End of the Blackberry Harvest

life_in_maine_wild_gardenOur blackberry harvest is drawing to a close. We had a great crop, which we mostly froze to use over the winter. We kept some fresh for our breakfast, though. The blackberry canes in our field are starting to turn color. They tend to be the first signals of the ending summer, even while our golden rod remain in bloom. Click on the image for a larger view.

Vegetable Harvest

life_in_maine_vegetable_harvestAlong with tomatoes and blackberries, we are getting other veggies. On the left are Early Summer Yellow Crookneck Squash. Our beans this year are Kentucky Wonder, the large green pole beans, Provider, the mid-sized bush beans, Masai, the small bush beans, and Blue Coco, the purple pole beans. The small tomato in the picture is Gardener’s Delight. And last are our cucumbers. The round variety is Lemon cucumber and the other is de Bourbonne Cornichon pickling cucumber. Unfortunately, because of a lack of water or inadequate fertilizer, the de Bourbonne did not turn the green it is supposed to be. Click on the image for a larger view.

New Heirloom Tomato Varieties

life_in_maine_tomato_amish_black_russianThis year, we are growing two heirloom varieties that are new to us. The red fruit on the left are Amish Paste Tomatoes. As the name suggests, they are a great tomato for cooking and canning. Fresh, they are soft and sweet. The Black Prince is a rich tomato, great for salads. They are not large, but the plant yields a good crop. Click on the image for a larger view.

Tomato Glut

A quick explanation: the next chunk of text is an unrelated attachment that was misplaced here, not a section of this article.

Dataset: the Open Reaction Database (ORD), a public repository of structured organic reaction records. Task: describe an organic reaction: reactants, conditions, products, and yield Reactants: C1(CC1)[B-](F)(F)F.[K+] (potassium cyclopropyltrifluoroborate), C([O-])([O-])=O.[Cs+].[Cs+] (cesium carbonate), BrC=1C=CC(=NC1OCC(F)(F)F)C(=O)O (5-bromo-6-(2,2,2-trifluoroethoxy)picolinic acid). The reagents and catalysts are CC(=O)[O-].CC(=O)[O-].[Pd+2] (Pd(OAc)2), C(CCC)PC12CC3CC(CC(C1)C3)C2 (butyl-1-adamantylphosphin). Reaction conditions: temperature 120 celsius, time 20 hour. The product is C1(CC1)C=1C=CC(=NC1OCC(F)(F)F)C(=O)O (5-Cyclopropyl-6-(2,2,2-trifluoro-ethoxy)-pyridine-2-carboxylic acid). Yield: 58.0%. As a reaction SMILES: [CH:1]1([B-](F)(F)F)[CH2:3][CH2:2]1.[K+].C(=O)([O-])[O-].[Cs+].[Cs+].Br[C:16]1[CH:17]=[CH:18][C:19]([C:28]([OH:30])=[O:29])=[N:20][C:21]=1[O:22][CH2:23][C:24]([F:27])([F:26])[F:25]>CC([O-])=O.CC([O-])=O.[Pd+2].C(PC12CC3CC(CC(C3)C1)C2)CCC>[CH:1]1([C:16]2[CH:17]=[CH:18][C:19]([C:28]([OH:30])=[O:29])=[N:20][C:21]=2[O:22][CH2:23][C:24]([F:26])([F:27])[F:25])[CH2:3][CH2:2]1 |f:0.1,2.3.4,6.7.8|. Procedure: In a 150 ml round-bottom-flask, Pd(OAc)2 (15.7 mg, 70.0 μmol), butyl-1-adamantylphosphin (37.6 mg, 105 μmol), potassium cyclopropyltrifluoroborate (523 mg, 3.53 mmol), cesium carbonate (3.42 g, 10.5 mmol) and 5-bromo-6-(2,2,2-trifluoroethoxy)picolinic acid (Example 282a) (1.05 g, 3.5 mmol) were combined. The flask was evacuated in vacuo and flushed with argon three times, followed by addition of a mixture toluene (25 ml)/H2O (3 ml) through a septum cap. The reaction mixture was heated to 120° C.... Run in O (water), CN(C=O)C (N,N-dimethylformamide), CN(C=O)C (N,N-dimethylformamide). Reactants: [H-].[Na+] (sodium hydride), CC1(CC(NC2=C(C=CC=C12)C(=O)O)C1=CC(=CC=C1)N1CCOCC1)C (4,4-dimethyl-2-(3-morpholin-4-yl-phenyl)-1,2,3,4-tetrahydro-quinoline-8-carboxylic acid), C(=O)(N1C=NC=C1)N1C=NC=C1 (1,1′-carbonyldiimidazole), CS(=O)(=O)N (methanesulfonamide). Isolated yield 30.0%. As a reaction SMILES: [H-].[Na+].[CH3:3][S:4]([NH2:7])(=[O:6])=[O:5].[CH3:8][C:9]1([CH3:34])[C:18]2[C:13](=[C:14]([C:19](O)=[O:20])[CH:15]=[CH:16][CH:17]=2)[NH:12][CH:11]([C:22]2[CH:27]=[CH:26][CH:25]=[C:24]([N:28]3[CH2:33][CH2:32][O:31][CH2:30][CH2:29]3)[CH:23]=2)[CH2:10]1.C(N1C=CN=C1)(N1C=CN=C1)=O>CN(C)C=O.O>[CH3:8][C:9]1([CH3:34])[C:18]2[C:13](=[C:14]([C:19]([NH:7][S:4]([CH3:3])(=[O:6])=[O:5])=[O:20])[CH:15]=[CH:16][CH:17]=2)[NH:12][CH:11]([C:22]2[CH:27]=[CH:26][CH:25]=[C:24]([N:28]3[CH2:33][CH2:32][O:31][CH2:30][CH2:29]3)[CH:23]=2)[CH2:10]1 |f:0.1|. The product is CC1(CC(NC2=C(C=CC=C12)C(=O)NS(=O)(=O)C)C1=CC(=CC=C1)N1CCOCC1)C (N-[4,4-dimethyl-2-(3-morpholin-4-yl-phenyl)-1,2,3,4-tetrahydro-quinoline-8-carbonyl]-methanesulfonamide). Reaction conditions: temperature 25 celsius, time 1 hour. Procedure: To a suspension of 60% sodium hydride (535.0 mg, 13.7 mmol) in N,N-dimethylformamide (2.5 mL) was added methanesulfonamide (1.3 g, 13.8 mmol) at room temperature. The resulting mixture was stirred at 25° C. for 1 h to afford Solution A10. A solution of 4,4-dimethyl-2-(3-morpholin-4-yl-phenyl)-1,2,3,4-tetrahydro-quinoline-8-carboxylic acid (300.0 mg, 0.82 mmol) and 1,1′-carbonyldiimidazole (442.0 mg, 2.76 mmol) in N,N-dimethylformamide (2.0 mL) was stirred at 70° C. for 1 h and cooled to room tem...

life_in_maine_summer_tomatoesOur tomato harvest is starting to reached the late summer glut. It is wonderful thing to see the garden so productive, especially since we were starting these plants indoors in early spring.

The yellows are Yellow Pear (smaller) and Yellow Banana Leg (the three long fruit). The top right red tomatoes are Juliet. The bottom left reds are Heather. And the bottom right is our favorite: Black Cherry. The yellow tomatoes and the Black Cherry are heirloom varieties. Click on the image for a larger view.

Raspberry Leaves

edible_weeds_raspberry_leafRaspberry-leaf tea is great all year round. In summer, we mix it with mint or Japanese green tea and serve it cold. In winter, we mix it with camomile and drink it hot. Raspberry-leaf tea is claimed to have various medical benefits, particularly for women.

In July, we harvest the new shoots of our wild raspberry. We air dry the leaves on the branches indoors, and finish by placing the leaves in a dehydrator. The tea is light and sweet. Wild raspberry spreads quickly and is considered a weed, but we value it as a herb and source of soft fruit. We have several varieties. Click on the image for a larger view.